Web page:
comscore Waves ahoy
Hawaii News

Waves ahoy

Honolulu Star-Advertiser logo
Unlimited access to premium stories for as low as $12.95 /mo.
Get It Now
    A bodyboarder rode a wave yesterday at the Pipeline on the North Shore. If waves this morning live up to forecasts, the Eddie Aikau big-wave surfing contest could be held at Waimea Bay.
    Bodyboarders watched a wave breaking yesterday before heading out into the surf at the Pipeline on the North Shore.

The Quiksilver In Memory of Eddie Aikau could go.

Officials of the big-wave surfing contest said yesterday there was a 60 percent chance that the meet would kick off today. Reports from a buoy about 200 miles northwest of Kauai were to be monitored hourly throughout the night.

The Event

Subject to surf conditions, the Eddie Aikau big wave contest may go from 8 a.m. to 4 p.m.

Getting There

Take TheBus or shuttles to Waimea Bay:
» Limited free public parking at Turtle Bay Resort with free shuttle.
» Free public parking and bus service from Mililani Park and Ride, and Haleiwa Alii, Haleiwa and Kaiaka beach parks.
» No public parking at Waimea Bay Beach Park or alongside Kamehameha Highway near the park. No-parking areas and tow-away zones will be strictly enforced.
» Avoid driving, and instead use bicycles, or walk.
» Sample Google Transit itinerary from Ala Moana Center to Waimea Bay:

Can’t Go?

The contest will be broadcast live on KWHE-TV 14-Oceanic Cable 11, Oceanic Digital Channels 1250 and 250, and online at

An announcement of the decision was to be made this morning.

"The direction of the swell that we’re getting from the data of the buoy report is perfect for Waimea," event spokeswoman Jodi Young Wilmott said yesterday afternoon. Organizers are keeping an eye out for a steady incremental rise in the swell instead of sharp peaks and drops. The ideal wave size is 20 feet.

If the event is held, it will be the ninth Eddie Aikau surf event since 1985, the first year. The last competition was held in December 2009. Aikau, Waimea Bay’s first lifeguard and a widely known big-wave surfer, disappeared on March 16, 1978, when he paddled for help on a surfboard after the voyaging canoe Hokule’a capsized in stormy seas.

North Shore businesses anticipate droves of spectators traveling through Haleiwa.

At Aoki’s Shave Ice, owner Cathy Aoki said she ordered about 500 more pounds of ice to prepare for large crowds flocking to the North Shore. Aoki said the number of customers will depend on the weather.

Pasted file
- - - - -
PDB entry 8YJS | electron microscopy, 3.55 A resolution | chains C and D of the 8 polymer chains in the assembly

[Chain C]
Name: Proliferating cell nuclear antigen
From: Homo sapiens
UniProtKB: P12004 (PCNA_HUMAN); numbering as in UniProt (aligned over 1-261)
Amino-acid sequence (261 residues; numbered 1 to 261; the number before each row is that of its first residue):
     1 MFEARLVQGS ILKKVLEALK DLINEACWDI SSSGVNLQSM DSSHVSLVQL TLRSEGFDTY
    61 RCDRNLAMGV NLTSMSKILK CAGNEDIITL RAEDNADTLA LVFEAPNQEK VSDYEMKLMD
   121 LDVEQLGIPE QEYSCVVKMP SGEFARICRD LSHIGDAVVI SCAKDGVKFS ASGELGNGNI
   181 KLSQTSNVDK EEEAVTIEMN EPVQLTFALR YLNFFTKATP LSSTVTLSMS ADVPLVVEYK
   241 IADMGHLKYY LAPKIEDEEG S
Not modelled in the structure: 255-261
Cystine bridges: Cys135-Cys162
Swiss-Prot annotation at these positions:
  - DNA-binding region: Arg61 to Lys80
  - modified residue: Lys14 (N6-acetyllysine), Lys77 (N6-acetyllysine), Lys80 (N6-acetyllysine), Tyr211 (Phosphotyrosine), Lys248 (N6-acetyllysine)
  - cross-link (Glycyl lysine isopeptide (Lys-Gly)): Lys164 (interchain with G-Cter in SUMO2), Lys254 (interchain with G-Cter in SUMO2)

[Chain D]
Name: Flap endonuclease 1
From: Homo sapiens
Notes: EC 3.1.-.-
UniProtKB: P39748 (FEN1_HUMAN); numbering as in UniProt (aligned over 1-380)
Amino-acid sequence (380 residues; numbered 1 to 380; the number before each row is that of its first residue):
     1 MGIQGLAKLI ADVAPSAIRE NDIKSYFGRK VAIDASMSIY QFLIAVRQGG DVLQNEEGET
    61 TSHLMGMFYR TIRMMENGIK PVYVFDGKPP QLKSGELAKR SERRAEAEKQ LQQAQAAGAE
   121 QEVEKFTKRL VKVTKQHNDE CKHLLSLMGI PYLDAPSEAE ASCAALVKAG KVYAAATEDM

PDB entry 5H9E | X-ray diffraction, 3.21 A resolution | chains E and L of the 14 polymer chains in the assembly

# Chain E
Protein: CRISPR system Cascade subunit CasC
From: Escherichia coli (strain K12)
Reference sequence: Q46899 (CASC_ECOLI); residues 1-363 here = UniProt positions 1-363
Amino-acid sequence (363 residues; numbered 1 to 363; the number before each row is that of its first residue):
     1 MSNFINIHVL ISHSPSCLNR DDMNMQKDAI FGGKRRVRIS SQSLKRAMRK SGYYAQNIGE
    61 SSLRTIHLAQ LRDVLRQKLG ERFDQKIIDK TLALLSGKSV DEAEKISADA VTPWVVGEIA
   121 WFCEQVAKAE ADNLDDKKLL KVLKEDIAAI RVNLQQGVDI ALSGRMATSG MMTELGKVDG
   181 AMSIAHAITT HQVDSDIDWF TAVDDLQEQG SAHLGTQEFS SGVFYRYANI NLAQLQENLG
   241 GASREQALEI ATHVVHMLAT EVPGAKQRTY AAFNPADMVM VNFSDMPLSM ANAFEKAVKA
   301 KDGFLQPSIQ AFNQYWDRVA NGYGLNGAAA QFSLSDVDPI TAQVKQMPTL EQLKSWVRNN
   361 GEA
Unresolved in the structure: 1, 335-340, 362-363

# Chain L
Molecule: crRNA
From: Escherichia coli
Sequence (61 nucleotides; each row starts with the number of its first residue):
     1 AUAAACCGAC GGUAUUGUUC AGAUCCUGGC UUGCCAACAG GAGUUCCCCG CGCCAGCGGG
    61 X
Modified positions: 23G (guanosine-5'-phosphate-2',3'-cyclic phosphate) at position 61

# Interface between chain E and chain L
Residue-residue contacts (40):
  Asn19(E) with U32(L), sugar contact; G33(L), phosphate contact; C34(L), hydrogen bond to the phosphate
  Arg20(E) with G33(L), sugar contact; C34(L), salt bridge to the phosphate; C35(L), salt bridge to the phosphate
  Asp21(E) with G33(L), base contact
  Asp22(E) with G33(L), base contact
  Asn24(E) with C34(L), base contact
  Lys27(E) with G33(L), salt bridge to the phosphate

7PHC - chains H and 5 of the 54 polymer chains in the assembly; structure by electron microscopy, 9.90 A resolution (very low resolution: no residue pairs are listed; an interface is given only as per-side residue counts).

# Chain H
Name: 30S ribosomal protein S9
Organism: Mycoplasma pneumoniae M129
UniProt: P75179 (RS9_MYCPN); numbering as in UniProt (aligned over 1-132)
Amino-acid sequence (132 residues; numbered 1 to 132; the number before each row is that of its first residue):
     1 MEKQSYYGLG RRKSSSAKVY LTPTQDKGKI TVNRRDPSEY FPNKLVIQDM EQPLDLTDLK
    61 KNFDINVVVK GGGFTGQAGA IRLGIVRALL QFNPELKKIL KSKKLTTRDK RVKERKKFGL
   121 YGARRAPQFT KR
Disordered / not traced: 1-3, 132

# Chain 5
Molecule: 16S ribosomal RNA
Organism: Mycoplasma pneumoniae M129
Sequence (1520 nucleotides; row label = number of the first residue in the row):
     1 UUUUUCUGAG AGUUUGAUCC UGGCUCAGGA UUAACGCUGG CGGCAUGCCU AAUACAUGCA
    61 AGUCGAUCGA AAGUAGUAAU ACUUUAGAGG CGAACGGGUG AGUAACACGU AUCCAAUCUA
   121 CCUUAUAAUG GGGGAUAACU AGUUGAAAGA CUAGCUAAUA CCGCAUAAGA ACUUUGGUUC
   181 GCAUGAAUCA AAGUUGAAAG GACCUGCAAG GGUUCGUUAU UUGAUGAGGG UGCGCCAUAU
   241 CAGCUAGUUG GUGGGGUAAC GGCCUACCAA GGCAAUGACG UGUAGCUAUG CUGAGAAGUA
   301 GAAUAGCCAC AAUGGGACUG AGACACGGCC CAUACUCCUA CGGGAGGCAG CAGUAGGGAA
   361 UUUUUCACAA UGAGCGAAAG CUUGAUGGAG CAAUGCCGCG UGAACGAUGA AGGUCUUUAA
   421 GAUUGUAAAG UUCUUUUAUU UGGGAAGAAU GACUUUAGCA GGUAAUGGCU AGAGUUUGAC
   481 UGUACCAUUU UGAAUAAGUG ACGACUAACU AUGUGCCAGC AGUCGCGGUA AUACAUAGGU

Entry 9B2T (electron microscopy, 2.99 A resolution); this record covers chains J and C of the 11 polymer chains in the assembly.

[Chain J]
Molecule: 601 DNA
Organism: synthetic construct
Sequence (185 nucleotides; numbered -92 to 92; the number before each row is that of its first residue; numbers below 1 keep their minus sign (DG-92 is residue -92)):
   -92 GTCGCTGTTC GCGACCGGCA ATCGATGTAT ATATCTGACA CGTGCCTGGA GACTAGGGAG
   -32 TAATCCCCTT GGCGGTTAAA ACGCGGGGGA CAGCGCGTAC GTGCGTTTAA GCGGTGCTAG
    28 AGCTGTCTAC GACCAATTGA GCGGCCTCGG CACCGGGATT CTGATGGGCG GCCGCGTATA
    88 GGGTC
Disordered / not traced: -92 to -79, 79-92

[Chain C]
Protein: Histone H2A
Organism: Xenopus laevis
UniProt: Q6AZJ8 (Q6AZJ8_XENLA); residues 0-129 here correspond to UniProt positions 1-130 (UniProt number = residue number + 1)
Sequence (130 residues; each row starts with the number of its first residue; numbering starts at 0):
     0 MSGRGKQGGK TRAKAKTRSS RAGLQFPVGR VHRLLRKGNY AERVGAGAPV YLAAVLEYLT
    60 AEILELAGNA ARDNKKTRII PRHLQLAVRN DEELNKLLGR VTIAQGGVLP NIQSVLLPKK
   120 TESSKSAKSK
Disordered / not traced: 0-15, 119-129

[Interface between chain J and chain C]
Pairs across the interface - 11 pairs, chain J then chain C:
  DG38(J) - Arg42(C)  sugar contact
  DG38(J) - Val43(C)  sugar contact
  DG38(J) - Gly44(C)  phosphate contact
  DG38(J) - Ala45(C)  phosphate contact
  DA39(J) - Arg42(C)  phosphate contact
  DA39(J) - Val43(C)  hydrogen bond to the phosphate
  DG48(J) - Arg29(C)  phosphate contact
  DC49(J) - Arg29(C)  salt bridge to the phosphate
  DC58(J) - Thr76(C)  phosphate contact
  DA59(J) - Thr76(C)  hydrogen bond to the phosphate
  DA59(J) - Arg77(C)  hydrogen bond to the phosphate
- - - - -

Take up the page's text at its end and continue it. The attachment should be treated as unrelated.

"Hopefully, the weather will stay like this," Aoki said of yesterday’s balmy weather and blue skies.

Manager Rhoda Schwend at Haleiwa Joe’s Restaurant Seafood Grill said the restaurant will likely have additional workers tonight as diners are expected to arrive after the contest ends. Schwend said the restaurant is usually slow during events as crowds will be at Waimea Bay, not in Haleiwa.

Lauren Eaves, a sales clerk at Matahari, a boutique that sells jewelry and dresses, said she hopes the event will generate business.

"We’re definitely ready for the crowd," Eaves said.

Sitting under a large beach umbrella at Waimea Beach while eating edamame, Paul and Shelley Guardado, a couple visiting from Minneapolis, said they hope they will have a chance to watch the rare surf event.

"It’s a once-in-a-lifetime opportunity," said Shelley Guardado.

Others plan to see the event without braving the crowds. Sunbathing at the beach with friends, Liliha resident Lauren Kim said she will likely watch the surf competition online.

The Ocean Safety and Lifeguard Services Division was to add staff at lifeguard stations and response teams due to the predicted high surf. Lt. John Hoogsteden urged beachgoers to avoid going past taped-off areas at Waimea Bay because of the danger posed by the surf.

Tom Birchard, lead forecaster of the National Weather Service, predicted high tides at 3 a.m. today, urging motorists heading to the North Shore to be cautious of water and sand washing over parts of Kamehameha Highway.

Barriers were placed on the makai side of the highway from the Waimea Bay lookout point to the entrance of the park for traffic and safety reasons. In past events, motorists double-parked along the roadway to get a panoramic view of the surf meet. In the December 2009 event, the highway almost turned into a parking lot as motorists, pedestrians and bicyclists inched their way through the narrow roadway. The barriers will remain throughout the duration of the event.

Comments have been disabled for this story...

Click here to see our full coverage of the coronavirus outbreak. Submit your coronavirus news tip.

Be the first to know
Get web push notifications from Star-Advertiser when the next breaking story happens — it's FREE! You just need a supported web browser.
Subscribe for this feature

Scroll Up